2 Critical Ways Healthy Relationships Help You THRIVE!

Everyone knows that having healthy relationships promote well being, but how, exactly do they do that?  A new study looks at how, exactly, relationships promote well-being. shutterstock_214596574

Yesterday I posted the 5 factors that researchers say constitute thriving;  that is, living a deeply satisfying, meaningful, healthy and abundant life.  This latest research finds that relationships promote thriving in two important ways.   According to the study…

The first important function of relationships is to support thriving through adversity, not only by buffering individuals from negative effects of stress, but also by enabling them to flourish either because of or in spite of their circumstances. “Relationships serve an important function of not simply helping people return to baseline, but helping them to thrive by exceeding prior baseline levels of functioning,” explains lead researcher Brooke Feeney.

The second important function of relationships is to support thriving in the absence of adversity by promoting full participation in life opportunities for exploration, growth, and personal achievement. Supportive relationships help people thrive in this context by enabling them to embrace and pursue opportunities that enhance positive well-being, broaden and build resources, and foster a sense of purpose and meaning in life.   Read More

So having healthy relationships promotes thriving both by providing the support and encouragement that helps people grow stronger in times of adversity and by challenging people to take advantage of enriching experiences that facilitate growth and personal development when things are going well.

Do your relationships help you thrive?  To discover more ways you can have the kinds of relationships the enable you to live a more abundant life, contact the Pastoral Solutions Institute (740-266-6461 and learn more about our Catholic Tele-Counseling Practice today!

Are You Thriving? 5 Ways YOU Can Live A Fuller Life.

Self-help books (including a couple of my own–see here and here) often talk about thriving versus merely surviving but have you ever wondered what it takes to really thrive?

Jesus said, “I came that you might have life and have it more abundantly” and I would argue that he was referring to both eternal life and life in the present.  Secular psychologists use the term “thriving” for what Christians might call an “abundant life”–at least this side of Heaven.    In fact,  researchers have identified 5 traits that correspond with living life to the full.

1. Hedonic Well-Being–has to do with how much satisfaction and enjoyment  you get from your life.  If you know how to enjoy yourself in healthy ways, have a good sense of humor, have compelling hobbies and interests, and take pleasure in the simple joys of daily life, you can be said to have a healthy degree of “hedonic well-being.”

2. Eudaimonic Well-Being–involves feeling like you are living a meaningful and purposeful life.  If you feel that you are making a positive difference with your life, can identify the small ways you are making the world a better place by your presence or efforts, and have a sense that at least certain people are better off because you are in their life, you may be exhibiting a strong sense of “Eudaimonic Well-Being.”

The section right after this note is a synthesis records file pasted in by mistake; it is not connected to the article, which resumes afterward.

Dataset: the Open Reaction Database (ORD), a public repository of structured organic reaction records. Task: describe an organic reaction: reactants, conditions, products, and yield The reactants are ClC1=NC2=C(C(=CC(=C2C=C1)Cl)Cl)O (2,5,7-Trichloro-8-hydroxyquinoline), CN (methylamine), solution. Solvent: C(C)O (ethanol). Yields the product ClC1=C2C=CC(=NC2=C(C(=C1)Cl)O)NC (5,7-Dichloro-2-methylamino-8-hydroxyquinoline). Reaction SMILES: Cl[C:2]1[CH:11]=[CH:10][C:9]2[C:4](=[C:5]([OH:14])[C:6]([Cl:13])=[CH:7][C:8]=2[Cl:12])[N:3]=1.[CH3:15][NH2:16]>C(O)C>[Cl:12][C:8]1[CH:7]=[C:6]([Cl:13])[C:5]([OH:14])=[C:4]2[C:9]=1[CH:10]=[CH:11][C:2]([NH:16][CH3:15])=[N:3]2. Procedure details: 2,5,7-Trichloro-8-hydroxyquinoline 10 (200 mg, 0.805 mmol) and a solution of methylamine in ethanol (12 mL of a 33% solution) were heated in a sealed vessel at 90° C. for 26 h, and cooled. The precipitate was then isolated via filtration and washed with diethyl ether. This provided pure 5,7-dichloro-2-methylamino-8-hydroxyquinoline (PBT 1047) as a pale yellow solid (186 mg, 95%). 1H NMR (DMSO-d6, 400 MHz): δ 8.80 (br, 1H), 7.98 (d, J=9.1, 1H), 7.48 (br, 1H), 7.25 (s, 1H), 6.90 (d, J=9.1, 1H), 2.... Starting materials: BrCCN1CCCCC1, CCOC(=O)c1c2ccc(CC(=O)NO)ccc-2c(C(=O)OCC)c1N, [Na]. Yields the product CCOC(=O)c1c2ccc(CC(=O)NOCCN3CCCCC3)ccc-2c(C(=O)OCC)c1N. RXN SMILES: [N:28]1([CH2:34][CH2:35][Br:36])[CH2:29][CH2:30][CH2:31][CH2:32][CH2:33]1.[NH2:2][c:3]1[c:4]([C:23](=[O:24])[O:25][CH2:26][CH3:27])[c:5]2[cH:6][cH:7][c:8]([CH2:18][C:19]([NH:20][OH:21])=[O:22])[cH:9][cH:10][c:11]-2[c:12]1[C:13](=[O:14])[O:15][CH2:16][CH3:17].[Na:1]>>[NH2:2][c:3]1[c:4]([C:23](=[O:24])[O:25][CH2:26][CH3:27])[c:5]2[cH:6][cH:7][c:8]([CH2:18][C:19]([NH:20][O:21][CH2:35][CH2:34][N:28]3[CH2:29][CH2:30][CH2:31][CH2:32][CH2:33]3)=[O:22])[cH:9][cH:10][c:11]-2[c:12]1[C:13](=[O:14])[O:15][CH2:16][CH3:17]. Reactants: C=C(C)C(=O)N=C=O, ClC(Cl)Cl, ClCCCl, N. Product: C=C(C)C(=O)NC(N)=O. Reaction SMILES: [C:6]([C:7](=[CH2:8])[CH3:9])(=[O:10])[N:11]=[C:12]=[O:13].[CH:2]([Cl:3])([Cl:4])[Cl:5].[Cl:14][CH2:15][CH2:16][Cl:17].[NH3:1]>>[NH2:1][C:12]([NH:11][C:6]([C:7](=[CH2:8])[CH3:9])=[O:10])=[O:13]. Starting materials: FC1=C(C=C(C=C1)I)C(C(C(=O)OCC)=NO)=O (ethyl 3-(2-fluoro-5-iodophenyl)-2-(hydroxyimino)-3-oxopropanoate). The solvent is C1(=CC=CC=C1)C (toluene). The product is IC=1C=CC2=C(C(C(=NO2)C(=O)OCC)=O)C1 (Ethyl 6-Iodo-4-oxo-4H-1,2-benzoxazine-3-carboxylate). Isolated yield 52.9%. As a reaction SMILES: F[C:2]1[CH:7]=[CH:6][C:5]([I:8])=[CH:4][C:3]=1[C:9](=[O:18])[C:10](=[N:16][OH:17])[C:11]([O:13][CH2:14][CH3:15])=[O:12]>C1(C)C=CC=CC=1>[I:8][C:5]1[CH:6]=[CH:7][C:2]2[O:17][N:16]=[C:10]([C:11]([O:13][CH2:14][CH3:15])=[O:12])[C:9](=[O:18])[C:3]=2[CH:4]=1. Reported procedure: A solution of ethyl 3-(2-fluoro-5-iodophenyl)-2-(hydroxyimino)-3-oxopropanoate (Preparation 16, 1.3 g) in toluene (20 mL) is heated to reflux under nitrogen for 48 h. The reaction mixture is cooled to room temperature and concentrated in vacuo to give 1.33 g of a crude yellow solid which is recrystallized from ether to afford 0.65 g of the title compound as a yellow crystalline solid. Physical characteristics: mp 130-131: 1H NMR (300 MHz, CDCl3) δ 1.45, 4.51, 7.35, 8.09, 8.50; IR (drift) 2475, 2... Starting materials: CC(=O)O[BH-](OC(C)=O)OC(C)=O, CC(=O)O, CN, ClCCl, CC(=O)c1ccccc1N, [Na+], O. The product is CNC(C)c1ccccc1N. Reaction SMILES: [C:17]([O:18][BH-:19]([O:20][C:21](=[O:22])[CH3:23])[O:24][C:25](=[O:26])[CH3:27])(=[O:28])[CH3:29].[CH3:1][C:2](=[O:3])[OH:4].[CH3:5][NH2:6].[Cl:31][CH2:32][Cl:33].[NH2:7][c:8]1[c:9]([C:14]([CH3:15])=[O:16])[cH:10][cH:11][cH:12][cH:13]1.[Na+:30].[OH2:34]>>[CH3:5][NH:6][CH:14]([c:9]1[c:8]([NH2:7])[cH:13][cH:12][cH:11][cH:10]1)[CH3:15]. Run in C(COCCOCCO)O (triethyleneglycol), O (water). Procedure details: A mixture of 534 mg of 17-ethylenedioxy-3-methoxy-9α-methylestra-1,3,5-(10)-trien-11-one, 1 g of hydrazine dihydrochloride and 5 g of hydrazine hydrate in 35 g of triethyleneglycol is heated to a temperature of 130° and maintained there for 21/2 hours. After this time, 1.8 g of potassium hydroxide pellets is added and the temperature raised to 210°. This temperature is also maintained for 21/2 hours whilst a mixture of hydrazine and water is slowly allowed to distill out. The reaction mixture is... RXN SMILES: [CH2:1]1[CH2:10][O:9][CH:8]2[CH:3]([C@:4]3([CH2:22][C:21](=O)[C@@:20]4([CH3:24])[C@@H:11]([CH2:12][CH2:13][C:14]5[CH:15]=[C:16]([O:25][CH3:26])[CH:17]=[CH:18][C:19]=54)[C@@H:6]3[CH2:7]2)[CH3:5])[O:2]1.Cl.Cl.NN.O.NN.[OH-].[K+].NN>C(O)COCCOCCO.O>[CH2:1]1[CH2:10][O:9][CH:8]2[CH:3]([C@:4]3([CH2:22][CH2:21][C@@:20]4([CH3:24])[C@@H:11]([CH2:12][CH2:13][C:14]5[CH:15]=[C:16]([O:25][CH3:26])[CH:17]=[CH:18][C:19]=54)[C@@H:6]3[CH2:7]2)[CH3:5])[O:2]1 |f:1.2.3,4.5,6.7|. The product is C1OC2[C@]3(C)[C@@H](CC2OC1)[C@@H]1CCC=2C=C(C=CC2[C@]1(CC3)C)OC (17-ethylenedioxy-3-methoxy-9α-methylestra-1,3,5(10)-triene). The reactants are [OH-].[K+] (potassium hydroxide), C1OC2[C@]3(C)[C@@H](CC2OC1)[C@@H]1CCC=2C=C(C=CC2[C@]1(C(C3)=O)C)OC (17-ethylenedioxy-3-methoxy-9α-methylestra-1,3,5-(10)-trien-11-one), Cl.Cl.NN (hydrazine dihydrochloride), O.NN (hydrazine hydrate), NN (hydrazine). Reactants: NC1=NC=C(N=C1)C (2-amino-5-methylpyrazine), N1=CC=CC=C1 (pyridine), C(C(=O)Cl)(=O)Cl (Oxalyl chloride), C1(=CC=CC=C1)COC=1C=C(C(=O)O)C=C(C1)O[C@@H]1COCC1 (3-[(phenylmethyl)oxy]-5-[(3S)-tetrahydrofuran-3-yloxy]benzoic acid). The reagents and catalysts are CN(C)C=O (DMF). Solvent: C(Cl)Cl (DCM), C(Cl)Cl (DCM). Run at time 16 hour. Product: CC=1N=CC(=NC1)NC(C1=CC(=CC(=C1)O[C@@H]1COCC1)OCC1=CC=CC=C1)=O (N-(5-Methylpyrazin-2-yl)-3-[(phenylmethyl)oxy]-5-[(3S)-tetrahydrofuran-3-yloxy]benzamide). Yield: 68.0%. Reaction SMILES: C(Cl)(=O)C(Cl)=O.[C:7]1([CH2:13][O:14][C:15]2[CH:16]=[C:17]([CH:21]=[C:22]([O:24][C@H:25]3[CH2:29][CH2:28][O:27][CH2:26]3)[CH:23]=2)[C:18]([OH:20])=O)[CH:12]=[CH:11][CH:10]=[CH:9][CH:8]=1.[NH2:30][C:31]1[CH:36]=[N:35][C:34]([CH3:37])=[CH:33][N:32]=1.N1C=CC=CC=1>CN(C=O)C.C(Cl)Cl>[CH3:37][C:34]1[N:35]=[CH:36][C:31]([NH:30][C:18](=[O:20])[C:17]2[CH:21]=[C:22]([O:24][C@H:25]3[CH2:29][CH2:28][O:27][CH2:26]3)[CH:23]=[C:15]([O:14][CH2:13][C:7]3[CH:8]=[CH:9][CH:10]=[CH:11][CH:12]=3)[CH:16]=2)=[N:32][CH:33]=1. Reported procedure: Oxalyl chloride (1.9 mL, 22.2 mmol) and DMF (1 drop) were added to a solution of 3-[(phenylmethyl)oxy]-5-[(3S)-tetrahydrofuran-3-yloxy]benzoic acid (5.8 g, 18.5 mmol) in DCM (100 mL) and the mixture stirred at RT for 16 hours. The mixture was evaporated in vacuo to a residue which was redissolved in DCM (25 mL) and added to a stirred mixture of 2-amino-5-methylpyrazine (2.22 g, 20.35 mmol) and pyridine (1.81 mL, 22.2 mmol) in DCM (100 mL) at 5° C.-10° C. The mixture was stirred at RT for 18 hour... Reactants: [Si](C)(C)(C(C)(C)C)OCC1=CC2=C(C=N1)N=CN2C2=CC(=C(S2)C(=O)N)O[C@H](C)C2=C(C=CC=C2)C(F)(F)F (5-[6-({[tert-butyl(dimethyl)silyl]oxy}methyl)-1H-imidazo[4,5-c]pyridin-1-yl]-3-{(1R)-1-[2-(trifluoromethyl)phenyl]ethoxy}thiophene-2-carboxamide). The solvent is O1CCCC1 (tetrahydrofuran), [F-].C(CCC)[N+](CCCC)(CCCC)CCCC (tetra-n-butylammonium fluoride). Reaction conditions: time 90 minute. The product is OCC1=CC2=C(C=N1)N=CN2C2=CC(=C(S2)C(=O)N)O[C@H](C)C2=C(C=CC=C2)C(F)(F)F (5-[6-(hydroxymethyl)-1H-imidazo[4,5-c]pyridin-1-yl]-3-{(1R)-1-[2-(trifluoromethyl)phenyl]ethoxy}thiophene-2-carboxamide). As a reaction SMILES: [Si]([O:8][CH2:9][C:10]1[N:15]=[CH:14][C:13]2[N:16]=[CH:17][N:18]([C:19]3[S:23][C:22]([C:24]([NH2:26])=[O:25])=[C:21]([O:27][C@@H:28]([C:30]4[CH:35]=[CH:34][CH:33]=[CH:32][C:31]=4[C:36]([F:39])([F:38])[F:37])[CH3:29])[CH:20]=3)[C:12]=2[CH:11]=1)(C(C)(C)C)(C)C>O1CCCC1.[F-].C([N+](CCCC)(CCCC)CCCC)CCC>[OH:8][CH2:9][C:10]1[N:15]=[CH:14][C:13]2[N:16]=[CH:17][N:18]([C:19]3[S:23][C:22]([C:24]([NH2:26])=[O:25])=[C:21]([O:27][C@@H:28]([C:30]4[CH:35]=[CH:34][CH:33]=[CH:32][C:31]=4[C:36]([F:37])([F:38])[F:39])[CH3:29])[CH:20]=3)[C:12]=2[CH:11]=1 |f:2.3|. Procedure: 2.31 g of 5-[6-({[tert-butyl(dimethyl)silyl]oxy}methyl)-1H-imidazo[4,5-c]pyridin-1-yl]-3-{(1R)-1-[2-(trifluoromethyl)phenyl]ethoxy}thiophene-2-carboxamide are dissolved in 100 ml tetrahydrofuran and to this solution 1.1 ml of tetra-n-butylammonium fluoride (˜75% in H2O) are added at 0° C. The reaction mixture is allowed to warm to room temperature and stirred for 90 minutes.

3. Psychological Well-Beinghas to do with having  a healthy, positive view of oneself combined with the absence of any mental health symptoms or disorders.  If you like who you are as a person, feel good about your ability to set and meet positive goals in your life, and don’t exhibit psychological/emotional problems that negatively impact your ability to function well in your work, roles, and relationships, you probably exhibit a high degree of “Psychological Well-Being.”

4.  Social Well-Being–involves having meaningful connections to people you care about and who care about you.  If you  feel that you can have faith in other people, that others are basically trustworthy,  if you are affirmed by a group that shares your values and beliefs, and feel generally cared for by the people who share your life, you probably have a high degree of Social Well-Being.

5. Physical Well-Being–  As you might guess, Physical Well-Being refers to your physical strength and health.  If you are physically fit, at a good weight for your height, are able to maintain appropriate activity levels, and are physically capable to doing all the activities that are important to you, you probably exhibit a high degree of Physical Well-Being.

Very few people have achieved well-being across all five areas associated with thriving, but the degree to which  you can say you exhibit at least some of each of these 5 categories of well-being is the degree to which you can say that you are thriving in your life, rather than just surviving it.

Beyond being a measure of the degree to which a person is thriving, these categories can be very useful in helping you determine which areas to focus on in order to achieve greater fulfillment in your life.  Which areas are you strongest in?  Which areas would you like to make improvements?

If you would like to learn more about how you can thrive in every area of your life and relationships, contact the Pastoral Solutions Institute Tele-Counseling Practice (740-266-6461) to speak with a counselor about how you can start living a more abundant life today!